As Saxon explained in one speech (shown above at right):


“When I came into the office of the Comptroller of the Currency, my object was [to] see the commercial banking business inoculated with a spirit of progress, initiative, and innovation. It seemed at the time that unless the commercial banking business could be unshackled and got off dead center, it would continue to stagnate and that the economy and the society would thereby suffer. It appeared that a massive effort should be made to modernize the archaic banking structure and its operational powers and capacity, so as to make it more dynamic and competitive. This program had President Kennedy’s support, without which the controversial forward-looking program which was developed over a period of years would not have been possible.”


Saxon’s innovative approach soon caught the attention of the U.S. Congress, which was worried that he was approving charters for too many new banks. After a string of high-profile bank failures, Saxon was called to testify before Congress and defend his policies. He also butted heads with the other regulatory agencies (most notably, the Federal Reserve and the FDIC) while asserting the authority and independence of the Comptroller’s Office. Even though several of his regulatory initiatives were later overturned by the courts, Saxon left a lasting mark on the banking industry that can still be seen today.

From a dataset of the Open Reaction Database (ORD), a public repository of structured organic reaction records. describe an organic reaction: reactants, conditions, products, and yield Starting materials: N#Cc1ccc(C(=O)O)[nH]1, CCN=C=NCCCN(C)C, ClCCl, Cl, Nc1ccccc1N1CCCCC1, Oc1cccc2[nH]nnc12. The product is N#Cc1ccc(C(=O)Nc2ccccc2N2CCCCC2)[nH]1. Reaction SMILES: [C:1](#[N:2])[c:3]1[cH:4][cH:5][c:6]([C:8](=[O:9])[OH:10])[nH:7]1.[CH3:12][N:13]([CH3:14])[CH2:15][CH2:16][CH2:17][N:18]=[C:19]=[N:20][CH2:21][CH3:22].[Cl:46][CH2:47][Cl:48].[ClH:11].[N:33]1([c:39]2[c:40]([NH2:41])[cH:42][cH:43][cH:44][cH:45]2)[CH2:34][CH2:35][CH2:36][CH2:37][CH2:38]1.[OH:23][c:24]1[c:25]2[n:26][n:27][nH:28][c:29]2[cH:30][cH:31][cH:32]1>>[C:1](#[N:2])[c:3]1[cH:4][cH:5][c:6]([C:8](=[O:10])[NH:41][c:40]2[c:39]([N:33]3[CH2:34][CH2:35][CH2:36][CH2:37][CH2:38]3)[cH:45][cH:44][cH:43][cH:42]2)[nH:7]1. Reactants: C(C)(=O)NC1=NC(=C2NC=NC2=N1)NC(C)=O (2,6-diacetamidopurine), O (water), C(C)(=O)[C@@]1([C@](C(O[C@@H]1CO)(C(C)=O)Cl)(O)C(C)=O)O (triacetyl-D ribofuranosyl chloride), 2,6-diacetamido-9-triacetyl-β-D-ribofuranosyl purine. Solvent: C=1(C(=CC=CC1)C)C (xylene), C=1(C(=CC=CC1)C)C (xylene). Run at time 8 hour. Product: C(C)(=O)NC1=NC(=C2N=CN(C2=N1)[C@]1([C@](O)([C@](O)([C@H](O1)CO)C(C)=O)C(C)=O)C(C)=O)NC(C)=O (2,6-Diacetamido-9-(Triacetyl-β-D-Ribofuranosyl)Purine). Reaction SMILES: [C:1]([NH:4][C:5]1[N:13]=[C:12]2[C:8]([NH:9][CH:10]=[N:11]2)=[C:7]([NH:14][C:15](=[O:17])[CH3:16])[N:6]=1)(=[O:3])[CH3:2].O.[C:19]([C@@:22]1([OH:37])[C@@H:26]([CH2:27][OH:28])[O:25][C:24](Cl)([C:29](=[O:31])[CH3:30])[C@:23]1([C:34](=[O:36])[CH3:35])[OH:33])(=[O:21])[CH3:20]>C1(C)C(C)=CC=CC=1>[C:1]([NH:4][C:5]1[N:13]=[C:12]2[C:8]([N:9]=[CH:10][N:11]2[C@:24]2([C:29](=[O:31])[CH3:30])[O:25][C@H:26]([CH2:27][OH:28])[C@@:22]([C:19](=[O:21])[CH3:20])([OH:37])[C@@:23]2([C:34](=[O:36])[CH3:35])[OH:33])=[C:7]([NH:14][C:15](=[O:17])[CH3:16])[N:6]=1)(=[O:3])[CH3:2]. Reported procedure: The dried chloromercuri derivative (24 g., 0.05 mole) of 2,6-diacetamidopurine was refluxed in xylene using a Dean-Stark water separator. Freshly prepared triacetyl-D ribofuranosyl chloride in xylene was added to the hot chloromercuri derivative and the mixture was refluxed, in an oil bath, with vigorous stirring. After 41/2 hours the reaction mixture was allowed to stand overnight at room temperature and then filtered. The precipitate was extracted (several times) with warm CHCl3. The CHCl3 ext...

(Right) Sample question from the briefing book Saxon used to prepare for the Congressional investigation into national banks. View the entire folder here.



(Below) Memo from Saxon to G. d’Andelot Belin, General Counsel for the Treasury Department, expressing his displeasure at perceived encroachment on the Comptroller’s authority. View the entire folder here.




















Upon his resignation at the end of 1966, Saxon received an outpouring of congratulations from bankers around the country. David Rockefeller of the Chase Manhattan Bank wrote:


“I am sure that when the final version of the history of banking in the United States is written, your role as a stimulating, activating, organizing force will loom large. These past few years have been turbulent and exciting. The industry needed to be stirred up and modified, and you [helped] to do both. Congratulations on the fine services you have rendered our country!”